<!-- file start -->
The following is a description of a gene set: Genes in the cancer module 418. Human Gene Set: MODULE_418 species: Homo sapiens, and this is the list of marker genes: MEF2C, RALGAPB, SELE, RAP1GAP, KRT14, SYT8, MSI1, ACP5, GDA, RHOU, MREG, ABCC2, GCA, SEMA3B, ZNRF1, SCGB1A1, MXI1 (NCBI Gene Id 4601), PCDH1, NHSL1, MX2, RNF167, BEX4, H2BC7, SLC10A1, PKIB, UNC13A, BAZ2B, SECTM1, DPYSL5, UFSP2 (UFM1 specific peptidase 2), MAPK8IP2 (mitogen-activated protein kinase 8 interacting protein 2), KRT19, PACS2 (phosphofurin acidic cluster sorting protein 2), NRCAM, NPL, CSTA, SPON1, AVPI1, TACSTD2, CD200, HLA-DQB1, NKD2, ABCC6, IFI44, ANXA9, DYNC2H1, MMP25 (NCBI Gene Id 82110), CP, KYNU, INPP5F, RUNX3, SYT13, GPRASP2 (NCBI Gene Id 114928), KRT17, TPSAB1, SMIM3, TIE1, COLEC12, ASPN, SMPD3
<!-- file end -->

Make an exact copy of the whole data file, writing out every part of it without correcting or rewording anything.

The following is a description of a gene set: Genes in the cancer module 418. Human Gene Set: MODULE_418 species: Homo sapiens, and this is the list of marker genes: MEF2C, RALGAPB, SELE, RAP1GAP, KRT14, SYT8, MSI1, ACP5, GDA, RHOU, MREG, ABCC2, GCA, SEMA3B, ZNRF1, SCGB1A1, MXI1 (NCBI Gene Id 4601), PCDH1, NHSL1, MX2, RNF167, BEX4, H2BC7, SLC10A1, PKIB, UNC13A, BAZ2B, SECTM1, DPYSL5, UFSP2 (UFM1 specific peptidase 2), MAPK8IP2 (mitogen-activated protein kinase 8 interacting protein 2), KRT19, PACS2 (phosphofurin acidic cluster sorting protein 2), NRCAM, NPL, CSTA, SPON1, AVPI1, TACSTD2, CD200, HLA-DQB1, NKD2, ABCC6, IFI44, ANXA9, DYNC2H1, MMP25 (NCBI Gene Id 82110), CP, KYNU, INPP5F, RUNX3, SYT13, GPRASP2 (NCBI Gene Id 114928), KRT17, TPSAB1, SMIM3, TIE1, COLEC12, ASPN, SMPD3